3 Symbol search and the search result box
4 Automatic code folding for search patterns
7 Working with the tree view folder structure / include structure
2 Moving sets in rows and columns
3 Selection of elements in the sets
5 Editing element names in rows and columns
7 Changing element names (Uels)
8 Adding a new symbol to the gdx file
12 Statistics and comparison of values
12.1 How to activate statistic functions
12.2 Adding percentiles to statistics
There are 2 ways to show the file structure - one is the "Folder Structure" and one the "Include Structure".
The folder structure shows the order of the folders and files on your hard disk, while the include structure shows the order of $include statements in the files.
In the folder structure, you can choose the file extensions to be shown. In this example, gms, gdx and lst files are selected.
Some of the files are marked blue, some orange. The reason will be explained in the next section, the Include Structure.
In the include structure we see that there are 2 base files: transport.gms (blue) and Untitled_4.gms (orange).
In transport.gms an $include statement calls Subfile1.gms.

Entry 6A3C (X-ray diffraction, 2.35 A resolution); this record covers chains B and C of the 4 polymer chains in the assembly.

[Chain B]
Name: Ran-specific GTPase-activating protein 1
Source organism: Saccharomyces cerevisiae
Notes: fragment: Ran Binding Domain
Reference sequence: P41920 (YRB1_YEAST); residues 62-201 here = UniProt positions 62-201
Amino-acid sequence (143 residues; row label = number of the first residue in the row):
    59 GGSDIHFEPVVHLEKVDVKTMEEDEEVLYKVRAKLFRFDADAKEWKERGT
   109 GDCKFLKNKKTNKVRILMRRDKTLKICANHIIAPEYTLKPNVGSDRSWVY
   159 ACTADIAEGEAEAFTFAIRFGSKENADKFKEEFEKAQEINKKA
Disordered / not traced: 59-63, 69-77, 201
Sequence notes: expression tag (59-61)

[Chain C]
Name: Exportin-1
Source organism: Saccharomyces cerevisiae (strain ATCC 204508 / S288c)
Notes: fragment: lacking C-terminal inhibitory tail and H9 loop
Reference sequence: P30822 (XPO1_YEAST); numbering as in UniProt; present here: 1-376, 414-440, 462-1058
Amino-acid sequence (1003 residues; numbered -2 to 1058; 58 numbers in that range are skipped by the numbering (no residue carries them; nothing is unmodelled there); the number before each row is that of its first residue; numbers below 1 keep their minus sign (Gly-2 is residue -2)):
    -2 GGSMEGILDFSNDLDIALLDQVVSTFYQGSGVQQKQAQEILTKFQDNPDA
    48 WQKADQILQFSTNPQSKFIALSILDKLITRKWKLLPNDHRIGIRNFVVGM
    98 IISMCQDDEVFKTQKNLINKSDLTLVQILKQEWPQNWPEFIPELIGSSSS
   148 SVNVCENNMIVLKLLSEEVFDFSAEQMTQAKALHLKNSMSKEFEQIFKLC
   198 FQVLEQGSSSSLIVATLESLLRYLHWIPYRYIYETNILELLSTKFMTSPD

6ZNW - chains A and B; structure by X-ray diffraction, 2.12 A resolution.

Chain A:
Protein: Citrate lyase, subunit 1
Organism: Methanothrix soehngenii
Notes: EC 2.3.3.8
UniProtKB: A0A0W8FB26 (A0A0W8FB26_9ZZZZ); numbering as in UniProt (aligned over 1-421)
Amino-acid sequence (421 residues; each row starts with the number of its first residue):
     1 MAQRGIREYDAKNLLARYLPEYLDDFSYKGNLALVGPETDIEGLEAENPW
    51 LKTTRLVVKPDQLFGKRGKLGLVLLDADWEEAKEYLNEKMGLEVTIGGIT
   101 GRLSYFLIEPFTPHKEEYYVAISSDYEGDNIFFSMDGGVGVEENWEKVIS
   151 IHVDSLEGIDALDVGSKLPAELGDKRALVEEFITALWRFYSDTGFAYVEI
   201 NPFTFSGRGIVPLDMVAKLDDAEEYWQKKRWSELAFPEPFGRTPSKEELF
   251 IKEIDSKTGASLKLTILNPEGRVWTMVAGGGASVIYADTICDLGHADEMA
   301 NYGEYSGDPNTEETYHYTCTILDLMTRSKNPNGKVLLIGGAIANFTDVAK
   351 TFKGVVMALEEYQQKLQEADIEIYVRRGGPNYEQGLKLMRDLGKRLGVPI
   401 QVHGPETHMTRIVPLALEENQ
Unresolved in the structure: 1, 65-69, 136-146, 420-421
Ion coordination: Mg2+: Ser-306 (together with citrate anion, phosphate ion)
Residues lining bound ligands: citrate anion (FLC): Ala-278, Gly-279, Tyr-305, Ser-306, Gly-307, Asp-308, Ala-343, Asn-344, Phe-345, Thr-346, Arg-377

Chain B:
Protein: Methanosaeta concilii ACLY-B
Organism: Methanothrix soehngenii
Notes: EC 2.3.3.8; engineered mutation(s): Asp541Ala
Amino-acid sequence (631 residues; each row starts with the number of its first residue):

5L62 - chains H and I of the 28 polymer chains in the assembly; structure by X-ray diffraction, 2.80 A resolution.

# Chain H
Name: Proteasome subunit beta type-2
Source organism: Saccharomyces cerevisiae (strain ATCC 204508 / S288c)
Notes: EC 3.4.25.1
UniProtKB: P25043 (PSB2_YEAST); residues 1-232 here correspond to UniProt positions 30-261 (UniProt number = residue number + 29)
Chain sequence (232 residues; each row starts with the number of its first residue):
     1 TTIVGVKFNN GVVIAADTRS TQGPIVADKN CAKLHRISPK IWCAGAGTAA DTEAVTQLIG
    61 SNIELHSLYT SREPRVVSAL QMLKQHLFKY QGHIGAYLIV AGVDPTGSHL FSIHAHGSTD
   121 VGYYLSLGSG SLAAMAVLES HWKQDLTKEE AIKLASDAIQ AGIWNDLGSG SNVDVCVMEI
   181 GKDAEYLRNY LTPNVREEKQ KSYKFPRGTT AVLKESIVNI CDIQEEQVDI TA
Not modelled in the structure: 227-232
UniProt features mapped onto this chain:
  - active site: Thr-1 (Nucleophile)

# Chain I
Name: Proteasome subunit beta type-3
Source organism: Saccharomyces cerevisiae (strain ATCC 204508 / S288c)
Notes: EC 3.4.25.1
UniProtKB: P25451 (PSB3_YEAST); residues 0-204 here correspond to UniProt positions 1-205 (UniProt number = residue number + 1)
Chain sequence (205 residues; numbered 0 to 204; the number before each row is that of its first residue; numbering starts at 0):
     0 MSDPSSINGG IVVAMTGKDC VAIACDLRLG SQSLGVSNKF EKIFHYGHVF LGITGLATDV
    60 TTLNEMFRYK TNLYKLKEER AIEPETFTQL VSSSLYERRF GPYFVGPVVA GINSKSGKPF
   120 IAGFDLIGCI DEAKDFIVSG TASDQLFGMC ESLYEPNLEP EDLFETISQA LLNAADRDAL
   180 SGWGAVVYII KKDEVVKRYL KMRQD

From Subfile1.gms, 2 further files are called - SubSubFile1 and SubSubFile2.gms.
From SubSubFile2.gms the subfile Untitled_4.gms is called.
The reason of using base files is as follows:
Imagine we are working with SubFile1.gms. In SubFile1.gms we use a set i, which is declared in transport.gms. If we don't consider the information of transport.gms, this set i will be adressed without being declared. But because SubFile1.gms is the base file, the compiler always runs the base file and its include files to find errors and symbol declarations.
But we see, that Untitled_4 is used in 2 base files. So, how would GMS-Manager handle this? We will see in the description of the GMS-Manager.